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Consumer Tastes Are Taking Us on a Delicious World Tour

Insights & Innovation |  1.8.2019

As our Chef Marion Gibson puts it: “The world got very small very quickly.”

How so? Food and culture are intimately connected. And as the U.S. melting pot grows ever more diverse, Americans have a hunger for options beyond the mainstream Chinese, Italian, and Mexican choices of the past.

Small shifts in population can have a big impact on consumer tastes, according to Datassential, a food industry market research firm and Aramark partner. Our country’s evolving palate is largely driven by younger generations—48.5% of Gen Z comes from a non-Caucasian background, compared to 25% of Baby Boomers—who embrace what’s known as second-generation American food. According to a 2018 Datassential report, those Boomers lean toward Southern and European foods, while the influential Millennials like (even love) a range of Latin, Asian, and Caribbean cuisines.

“People are more educated about what’s on their plate, and that makes them more willing to try new things,” states Chef Gibson, Culinary Development Director with Aramark. According to Datassential, more than half of American consumers will go out of their way to try a novel global food after hearing about it.

Gibson shares that Asian food is having a heyday, in part because it can be fun to eat (think sushi and noodle bowls). “And now we’re seeing a similar trend toward Latin cuisine, as consumers come to appreciate its diversity: Brazilian, Caribbean, Mexico City street food, and Pueblo-style dishes, to name a few.”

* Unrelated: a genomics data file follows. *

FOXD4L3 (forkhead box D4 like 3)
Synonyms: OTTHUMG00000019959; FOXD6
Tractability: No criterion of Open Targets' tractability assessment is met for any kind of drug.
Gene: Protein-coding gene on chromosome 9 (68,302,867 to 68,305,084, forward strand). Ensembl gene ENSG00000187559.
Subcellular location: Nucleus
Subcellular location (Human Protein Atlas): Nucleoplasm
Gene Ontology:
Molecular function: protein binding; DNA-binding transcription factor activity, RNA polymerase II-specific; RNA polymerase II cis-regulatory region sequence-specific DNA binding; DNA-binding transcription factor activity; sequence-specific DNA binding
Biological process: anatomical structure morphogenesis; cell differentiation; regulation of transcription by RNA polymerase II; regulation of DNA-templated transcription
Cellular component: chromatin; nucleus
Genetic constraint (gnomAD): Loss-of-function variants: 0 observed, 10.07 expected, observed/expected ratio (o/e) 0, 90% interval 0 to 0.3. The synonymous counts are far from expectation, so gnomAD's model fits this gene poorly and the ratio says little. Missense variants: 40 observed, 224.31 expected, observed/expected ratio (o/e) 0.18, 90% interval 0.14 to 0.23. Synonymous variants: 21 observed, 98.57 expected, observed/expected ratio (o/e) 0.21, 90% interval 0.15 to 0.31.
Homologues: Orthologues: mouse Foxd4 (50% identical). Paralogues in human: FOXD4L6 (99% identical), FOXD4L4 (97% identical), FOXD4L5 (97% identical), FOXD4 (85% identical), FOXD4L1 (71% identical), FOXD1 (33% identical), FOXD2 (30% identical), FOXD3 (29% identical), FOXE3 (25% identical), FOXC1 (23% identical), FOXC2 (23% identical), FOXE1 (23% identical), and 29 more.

Our Mexican street corn wrap was inspired by Aramark employees of Hispanic heritage and is a consumer favorite.
As an industry, we always have our finger on the pulse of what’s happening in the food world. A chef’s mission? “To find the right balance of tradition and trend,” says Chef Gibson, “because that’s what consumers are looking for.”

How We Create: Mi Comida

You don’t have to travel the world to serve up authentic meals (though a well-worn passport helps). Some of our greatest resources are found within our own walls—chefs like Marion and culinary employees from other functions. We often invite staff to “poke holes” as we move a concept from inception to execution.

When it came to launching our Latin-inspired concept Mi Comida, we sought the expertise of Impacto, our employee group that works to create a multicultural and inclusive workplace while raising awareness of Hispanic culture and marketplace insights. This team provided honest feedback on everything from the flavor profiles and spice level (authentic dishes may be too spicy for the average consumer), to the recipe names and marketing collateral. The big question: Does the menu come across as authentic?

“This collaborative approach offers checks and balances,” Chef Gibson explains. “Each person may come to the table with specific expertise, but everyone knows the comforts of home when they see, smell, and taste it.”


Our Mi Comida concept melds Latin cuisines with other international flavors to provide consumers a new twist on familiar foods.

How We Operationalize It

Global food concepts follow the same cycle as any other, notes Heidi Hogan, Aramark Vice President of Product Development. “We don’t necessarily go into it thinking ‘we’re going to develop this concept or that concept.’ We start with data and see where it takes us. All of our menus are designed to work as a cohesive system.”